Ericsson and Nokia are making use of this year’s Hannover Fair in Germany to showcase future industrial applications for 5G. This includes a raft of new collaborations and demonstrations highlighting the technology as an enabler for industrial IoT, smart factories, and private wireless networks.
Discussions on future 5G use cases have often coalesced around the technology’s potential for different vertical sectors, while recognizing the need for greater collaboration between mobile players and industry to bring these concepts to fruition. Such collaborations and use cases have certainly emerged as a major focus point for mobile equipment vendors and operators as they seek ways to justify the enormous cost of investing in 5G networks.
At this week’s Hannover Fair, Nokia teamed up with Qualcomm and show organizer Deutsche Messe on a 5G campus network that enables exhibitors to demonstrate a range of industrial 5G use cases, including an automated guided vehicle (AGV) with live video streaming over 5G and a process quality control system for the automotive industry. Nokia also unveiled its Factory in a Box 2.0 concept that is designed to improve factory processes using 5G and IoT connectivity, robotics, and virtual and augmented reality (VR/AR).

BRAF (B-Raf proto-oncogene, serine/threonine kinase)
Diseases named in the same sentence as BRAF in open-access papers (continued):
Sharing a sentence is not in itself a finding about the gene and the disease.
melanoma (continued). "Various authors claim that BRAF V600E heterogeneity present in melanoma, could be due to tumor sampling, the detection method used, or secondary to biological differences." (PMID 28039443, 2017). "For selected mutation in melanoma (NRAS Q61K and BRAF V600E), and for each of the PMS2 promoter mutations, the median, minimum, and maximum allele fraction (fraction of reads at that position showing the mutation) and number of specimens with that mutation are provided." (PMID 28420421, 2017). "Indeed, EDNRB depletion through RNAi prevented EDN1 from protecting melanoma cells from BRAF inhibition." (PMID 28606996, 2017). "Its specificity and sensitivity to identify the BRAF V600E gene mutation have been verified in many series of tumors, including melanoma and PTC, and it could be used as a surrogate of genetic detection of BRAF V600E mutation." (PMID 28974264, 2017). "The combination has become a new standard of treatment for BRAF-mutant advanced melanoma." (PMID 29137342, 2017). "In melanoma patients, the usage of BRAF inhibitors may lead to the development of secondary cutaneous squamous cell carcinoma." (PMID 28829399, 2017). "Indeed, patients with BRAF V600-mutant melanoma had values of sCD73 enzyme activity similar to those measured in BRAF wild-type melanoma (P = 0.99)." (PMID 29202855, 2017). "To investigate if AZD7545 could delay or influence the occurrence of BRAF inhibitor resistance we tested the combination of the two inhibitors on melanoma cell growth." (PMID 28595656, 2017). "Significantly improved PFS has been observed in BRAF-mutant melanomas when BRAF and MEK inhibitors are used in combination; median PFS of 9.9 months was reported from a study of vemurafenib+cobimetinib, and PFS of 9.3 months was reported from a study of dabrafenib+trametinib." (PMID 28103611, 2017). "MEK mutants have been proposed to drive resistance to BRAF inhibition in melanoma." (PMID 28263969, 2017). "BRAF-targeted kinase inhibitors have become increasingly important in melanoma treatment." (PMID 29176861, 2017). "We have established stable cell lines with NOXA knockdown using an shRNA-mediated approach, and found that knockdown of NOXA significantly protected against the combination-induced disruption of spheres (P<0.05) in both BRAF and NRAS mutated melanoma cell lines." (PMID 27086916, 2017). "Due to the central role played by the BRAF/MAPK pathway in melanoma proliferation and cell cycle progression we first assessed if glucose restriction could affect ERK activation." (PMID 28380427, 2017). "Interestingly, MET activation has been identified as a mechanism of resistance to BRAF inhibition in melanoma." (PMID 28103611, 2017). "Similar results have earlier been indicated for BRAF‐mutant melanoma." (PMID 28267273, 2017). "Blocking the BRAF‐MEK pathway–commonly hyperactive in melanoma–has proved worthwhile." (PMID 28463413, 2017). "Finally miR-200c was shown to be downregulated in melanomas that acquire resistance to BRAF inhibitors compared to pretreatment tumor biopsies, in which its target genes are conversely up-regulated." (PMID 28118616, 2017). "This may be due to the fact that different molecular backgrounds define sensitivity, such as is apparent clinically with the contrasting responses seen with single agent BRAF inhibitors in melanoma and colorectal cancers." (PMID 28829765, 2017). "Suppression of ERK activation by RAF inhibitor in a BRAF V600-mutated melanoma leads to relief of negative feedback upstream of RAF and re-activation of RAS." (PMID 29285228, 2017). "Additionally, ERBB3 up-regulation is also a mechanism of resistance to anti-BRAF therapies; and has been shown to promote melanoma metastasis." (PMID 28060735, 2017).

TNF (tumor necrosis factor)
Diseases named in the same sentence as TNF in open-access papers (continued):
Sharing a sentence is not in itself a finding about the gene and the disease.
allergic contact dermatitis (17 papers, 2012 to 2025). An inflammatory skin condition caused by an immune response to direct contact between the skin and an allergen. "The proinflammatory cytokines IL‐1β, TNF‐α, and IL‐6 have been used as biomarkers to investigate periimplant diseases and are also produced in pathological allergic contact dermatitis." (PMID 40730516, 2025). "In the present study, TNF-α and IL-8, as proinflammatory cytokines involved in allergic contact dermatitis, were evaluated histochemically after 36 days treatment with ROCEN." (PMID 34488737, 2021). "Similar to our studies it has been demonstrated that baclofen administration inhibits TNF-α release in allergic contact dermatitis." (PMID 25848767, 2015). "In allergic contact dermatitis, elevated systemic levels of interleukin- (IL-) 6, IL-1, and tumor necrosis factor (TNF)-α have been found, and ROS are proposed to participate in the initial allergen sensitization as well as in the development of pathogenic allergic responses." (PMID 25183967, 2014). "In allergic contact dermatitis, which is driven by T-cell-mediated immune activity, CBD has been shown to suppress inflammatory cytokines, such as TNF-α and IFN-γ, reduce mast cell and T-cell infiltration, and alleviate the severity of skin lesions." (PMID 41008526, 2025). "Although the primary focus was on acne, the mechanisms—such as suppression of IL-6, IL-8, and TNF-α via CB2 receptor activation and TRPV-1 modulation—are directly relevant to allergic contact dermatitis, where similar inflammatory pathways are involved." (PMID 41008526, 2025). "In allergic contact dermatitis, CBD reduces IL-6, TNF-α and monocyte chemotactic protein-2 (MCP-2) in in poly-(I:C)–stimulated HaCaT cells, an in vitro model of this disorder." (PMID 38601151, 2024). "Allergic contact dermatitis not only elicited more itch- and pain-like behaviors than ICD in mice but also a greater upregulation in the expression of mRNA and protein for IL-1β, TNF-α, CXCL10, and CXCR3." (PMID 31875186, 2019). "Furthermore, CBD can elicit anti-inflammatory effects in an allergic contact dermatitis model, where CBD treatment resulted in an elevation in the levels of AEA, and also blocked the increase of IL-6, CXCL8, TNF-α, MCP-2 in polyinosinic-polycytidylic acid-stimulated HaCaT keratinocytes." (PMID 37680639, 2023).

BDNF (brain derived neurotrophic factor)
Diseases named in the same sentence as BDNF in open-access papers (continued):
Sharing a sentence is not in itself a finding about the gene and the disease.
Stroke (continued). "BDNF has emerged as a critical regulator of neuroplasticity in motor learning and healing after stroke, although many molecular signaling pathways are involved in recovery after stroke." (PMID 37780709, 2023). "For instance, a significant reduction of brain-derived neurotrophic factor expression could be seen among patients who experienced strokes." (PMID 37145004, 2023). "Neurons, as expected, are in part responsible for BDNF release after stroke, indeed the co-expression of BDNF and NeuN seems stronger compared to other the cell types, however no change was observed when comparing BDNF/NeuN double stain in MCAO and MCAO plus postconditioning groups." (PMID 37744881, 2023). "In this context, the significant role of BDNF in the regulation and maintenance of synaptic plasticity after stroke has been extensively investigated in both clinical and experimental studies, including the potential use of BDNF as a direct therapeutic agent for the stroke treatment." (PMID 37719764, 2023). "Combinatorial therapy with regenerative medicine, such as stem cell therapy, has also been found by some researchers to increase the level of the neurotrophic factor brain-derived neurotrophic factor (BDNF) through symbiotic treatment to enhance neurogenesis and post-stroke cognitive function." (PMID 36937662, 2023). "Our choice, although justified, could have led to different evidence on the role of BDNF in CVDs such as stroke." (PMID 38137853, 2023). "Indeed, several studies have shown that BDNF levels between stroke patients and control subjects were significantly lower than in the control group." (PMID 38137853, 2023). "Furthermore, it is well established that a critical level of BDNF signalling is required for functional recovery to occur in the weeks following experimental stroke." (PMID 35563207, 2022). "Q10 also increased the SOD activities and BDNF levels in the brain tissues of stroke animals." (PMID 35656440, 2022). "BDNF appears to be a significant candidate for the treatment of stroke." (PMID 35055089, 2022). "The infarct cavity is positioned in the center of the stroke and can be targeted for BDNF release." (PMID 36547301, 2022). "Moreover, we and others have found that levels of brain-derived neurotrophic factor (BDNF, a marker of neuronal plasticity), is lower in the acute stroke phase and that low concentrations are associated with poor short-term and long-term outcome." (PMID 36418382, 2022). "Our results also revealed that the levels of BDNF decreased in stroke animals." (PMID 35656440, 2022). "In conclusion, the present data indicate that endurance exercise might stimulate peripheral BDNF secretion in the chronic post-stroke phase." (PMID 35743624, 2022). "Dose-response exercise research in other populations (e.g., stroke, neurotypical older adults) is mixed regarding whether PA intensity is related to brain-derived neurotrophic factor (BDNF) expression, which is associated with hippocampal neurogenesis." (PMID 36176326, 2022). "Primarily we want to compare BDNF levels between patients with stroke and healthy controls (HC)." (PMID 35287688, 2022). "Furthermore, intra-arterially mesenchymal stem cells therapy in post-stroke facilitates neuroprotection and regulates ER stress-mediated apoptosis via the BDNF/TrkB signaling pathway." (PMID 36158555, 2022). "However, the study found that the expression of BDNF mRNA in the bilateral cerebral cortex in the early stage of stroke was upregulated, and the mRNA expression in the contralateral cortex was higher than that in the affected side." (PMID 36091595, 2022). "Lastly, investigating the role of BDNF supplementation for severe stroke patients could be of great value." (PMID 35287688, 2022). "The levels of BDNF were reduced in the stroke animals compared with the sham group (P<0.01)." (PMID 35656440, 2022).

Ericsson, for its part, signed a memorandum of understanding with Swedish technology and industrial giant ABB to use 5G and industrial IoT to increase factory automation. The two companies are already partnering on automated 5G manufacturing at Ericsson’s own factory in Tallinn, Estonia, adding machine learning (ML) and artificial intelligence (AI) to the Swedish vendor’s production processes. As part of the latest deal, ABB will provide a fully automated robot cell solution for the final assembly of 5G radios.
Ericsson has already joined forces with Swedish carrier Telia and Volvo Construction Equipment on the operation of a 5G network for industrial use. The network at Volvo’s research and development facility in Eskilstuna, Sweden, uses Ericsson commercial hardware and software, including 5G New Radio (NR) and core network products.
It’s becoming evident how almost every player in the mobile ecosystem wants a bigger slice of the action in the 5G era, and industrial applications will certainly feed into this ambition.